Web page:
Does Technology Trump the Right to Privacy? A Recent Ruling Says No!

Cell Phone images

Does Technology Trump the Right to Privacy? A Recent Ruling Says No!

Many law enforcement agencies utilize cell-site simulators (a.k.a StingRay, Hailstorm, or Triggerfish) to track the whereabouts of suspected criminals. Essentially, these devices act like cellphone towers—deceiving cell phones into sending pings by which the specific location of a particular device is narrowed down.

The obtained pings often lead directly to someone’s residence where officers may indeed find the suspect and/or proof of criminal activity.

However, the Fourth Amendment ensures protection to citizens within their homes, mandating that a warrant is issued prior to any search or seizure of property.

Can evidence seized in a residence be admissible if law enforcement agents used warrantless technology to determine the location?

According to a recent ruling, the answer is no.

United States v. Raymond Lambis: The Details

In 2015, U.S. Drug Enforcement Agents used a cell-site simulator to track down an apartment where criminal activity was suspected. The owner of the apartment permitted the search—a kilo of heroin, drug paraphernalia, and eight cell phones were found.

Judge William Pauley of the Southern District Court of New York recently ruled in this case, the United States v. Raymond Lambis, and stated that, “Absent the search warrant, the government may not turn a citizen’s cell phone into a tracking device.”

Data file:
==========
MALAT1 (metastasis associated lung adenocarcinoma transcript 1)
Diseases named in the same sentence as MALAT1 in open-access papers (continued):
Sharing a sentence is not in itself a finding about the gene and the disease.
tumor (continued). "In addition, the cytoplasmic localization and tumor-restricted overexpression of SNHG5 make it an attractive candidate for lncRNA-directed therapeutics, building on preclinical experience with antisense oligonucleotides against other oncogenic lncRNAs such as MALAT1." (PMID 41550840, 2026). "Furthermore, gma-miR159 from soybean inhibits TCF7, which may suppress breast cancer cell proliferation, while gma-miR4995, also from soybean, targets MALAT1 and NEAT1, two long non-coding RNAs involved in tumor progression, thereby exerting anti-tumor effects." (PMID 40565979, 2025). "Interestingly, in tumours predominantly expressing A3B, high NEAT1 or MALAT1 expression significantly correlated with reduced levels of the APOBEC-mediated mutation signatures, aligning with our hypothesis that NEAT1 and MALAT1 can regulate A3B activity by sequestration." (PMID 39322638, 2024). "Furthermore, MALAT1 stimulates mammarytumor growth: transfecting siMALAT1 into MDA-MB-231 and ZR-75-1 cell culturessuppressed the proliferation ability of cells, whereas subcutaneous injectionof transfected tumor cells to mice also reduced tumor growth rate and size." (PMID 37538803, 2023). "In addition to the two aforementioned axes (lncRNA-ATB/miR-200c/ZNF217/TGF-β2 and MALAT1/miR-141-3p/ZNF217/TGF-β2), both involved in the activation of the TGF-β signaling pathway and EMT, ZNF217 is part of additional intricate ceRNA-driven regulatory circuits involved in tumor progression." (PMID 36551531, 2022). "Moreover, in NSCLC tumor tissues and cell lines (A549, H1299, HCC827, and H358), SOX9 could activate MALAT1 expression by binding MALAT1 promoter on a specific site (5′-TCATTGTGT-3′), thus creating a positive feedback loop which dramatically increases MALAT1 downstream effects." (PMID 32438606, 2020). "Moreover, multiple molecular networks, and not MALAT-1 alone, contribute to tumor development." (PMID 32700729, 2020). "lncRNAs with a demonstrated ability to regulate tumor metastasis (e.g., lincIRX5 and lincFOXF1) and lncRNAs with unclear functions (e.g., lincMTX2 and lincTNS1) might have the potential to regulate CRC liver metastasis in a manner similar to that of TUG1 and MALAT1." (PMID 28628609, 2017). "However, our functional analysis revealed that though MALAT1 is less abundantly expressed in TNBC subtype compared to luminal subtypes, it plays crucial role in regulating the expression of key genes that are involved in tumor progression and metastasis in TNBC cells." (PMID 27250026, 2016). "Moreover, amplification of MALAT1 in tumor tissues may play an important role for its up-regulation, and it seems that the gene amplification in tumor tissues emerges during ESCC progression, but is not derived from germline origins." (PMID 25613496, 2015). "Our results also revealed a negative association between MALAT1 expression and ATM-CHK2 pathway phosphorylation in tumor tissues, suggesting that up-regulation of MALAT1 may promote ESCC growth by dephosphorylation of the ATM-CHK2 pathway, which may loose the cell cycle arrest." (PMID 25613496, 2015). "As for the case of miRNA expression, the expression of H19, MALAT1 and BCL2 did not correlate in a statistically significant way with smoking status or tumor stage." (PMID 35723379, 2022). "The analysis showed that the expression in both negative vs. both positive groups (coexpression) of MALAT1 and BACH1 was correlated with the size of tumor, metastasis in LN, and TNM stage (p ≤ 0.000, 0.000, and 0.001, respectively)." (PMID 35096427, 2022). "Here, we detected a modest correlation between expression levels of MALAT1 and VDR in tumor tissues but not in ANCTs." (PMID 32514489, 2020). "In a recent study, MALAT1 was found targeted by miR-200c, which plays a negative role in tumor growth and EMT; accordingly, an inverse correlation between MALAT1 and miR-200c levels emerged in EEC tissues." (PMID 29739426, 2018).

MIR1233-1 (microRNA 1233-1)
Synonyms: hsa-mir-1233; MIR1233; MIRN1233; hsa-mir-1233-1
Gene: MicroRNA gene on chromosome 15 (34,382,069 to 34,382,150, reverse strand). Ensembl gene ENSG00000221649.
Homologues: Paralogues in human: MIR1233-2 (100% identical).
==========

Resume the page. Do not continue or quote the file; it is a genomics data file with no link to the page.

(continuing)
As a result of his determination, all of the drug evidence in the case was deemed inadmissible.

How Similar Cases Informed This Decision

Judge Pauley utilized two prior decisions to inform his ruling in this case:

1. In the case of United States v. Karo argued in 1984, law enforcement agents tracked criminal activity by using a warrantless beeper. The Supreme Court maintained that “monitoring a beeper in a private residence violates the Fourth Amendment.”

2. In a US Supreme Court case argued in 2001 titled Kyllo v. the United States, the justices found that a search warrant was required in order to utilize thermal imaging devices that detect infrared radiation emanating from a house. An excerpt from the ruling stated: “Where the Government uses a device that is not in the general public for use, to explore details of a home, that would have previously been unknowable without physical intrusion, the surveillance is a ‘search,’ and is presumptively unreasonable without a warrant.”

In both of these decisions, the evidence was problematic because of the way in which it was obtained: unlawfully (in violation of the Fourth Amendment).

Consequences of the United States v. Raymond Lambis Ruling

This recent decision makes an important statement: Citizens still have rights even though technology can, and does, circumvent those rights.

Many organizations that advocate for civil liberties and personal freedoms, including the New York Civil Liberties Union, feel triumphant and satisfied by Judge Pauley’s decision.

While there is a possibility that this decision could be reversed on appeal, law enforcement will now have to obtain a warrant from the court prior to using this type of technology in their efforts to locate criminal activity and conduct searches.

Have you ever experienced a privacy violation as a result of technological advances? If so, you better call Saul at (212) 363-7701!



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